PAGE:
Half-aware and half-alive
I have been reading Lady Chatterley's Lover. This particular decision reading matter-wise was purely determined by the fact I wanted an MS Reader ebook for Cedric (the PDA), saw Lady Chatterley's Lover and was curious on the grounds that it was banned in the 1960s as a result of being obscene. There's nothing to encourage something's popularity than banning it.
Despite the fact it's notorious for being about a lady f***king her gamekeeper, it's actually a very political novel about the effect of creeping industrialisation on the landed aristocracy, class relations and the human condition. The most telling quote is not the one on Handango but:
'Sex is really only touch, the closest of all touch. And it's touch we're afraid of. We're only half-conscious, and half alive. We've got to come alive and aware'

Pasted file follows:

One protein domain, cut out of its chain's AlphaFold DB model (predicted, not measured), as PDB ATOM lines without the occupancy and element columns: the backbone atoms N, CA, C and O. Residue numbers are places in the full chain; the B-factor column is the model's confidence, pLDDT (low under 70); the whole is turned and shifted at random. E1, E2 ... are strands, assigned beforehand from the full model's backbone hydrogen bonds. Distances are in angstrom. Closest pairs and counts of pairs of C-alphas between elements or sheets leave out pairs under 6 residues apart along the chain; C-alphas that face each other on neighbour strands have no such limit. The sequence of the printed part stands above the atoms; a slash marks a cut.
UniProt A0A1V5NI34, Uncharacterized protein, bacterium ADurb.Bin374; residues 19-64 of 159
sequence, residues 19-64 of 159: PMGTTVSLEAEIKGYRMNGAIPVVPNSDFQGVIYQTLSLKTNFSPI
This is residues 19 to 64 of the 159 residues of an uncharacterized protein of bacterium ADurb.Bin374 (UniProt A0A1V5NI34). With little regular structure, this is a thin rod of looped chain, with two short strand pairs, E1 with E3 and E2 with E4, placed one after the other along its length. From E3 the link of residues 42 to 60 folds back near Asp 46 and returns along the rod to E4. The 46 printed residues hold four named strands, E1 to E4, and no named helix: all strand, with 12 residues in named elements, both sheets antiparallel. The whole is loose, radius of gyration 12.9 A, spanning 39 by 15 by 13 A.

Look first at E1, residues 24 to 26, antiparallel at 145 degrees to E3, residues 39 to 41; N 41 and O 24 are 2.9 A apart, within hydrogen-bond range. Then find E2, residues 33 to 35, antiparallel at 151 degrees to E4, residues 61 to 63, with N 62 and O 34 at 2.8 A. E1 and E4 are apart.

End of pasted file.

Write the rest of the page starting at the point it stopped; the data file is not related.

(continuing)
It's all about Marxist alienation and Cartesian dualism... the way that the miners are mechanically and metallically incorporated into the machine of the collieries by the cold emotionless husks of thinking men. The anti-establishment vibrancy of the gamekeeper and the passion for the body, is contrasted with the dead passion for the mind of Lord Chatterley who is Cambridge educated and only seems to care for books and technology.
And it's there we diverge, the D.H. Lawrence and I. Whereas he seems to see the joy of communicating with an intelligent man as the two girls do at the beginning as being separate from the 'sex thing' as he so charmingly and 1928ingly puts it, the 'sex thing' being a dreary side-effect that must be consented to... I see the pleasures of the mind and body as interlinked. There is nothing that inspires passion such as either burning desire repressed behind a mask of reason such that its promise cries out to be unleashed or verbal sparring with someone who is smart and brandishes it with wit and mischief. In the latter case, the mental challenge, eyes locked, words and ideas used like rapidly flicking rapiers in combat, can so easily evolve into physical sparring. It is in those sort of fights that the senses come alive for what comes after.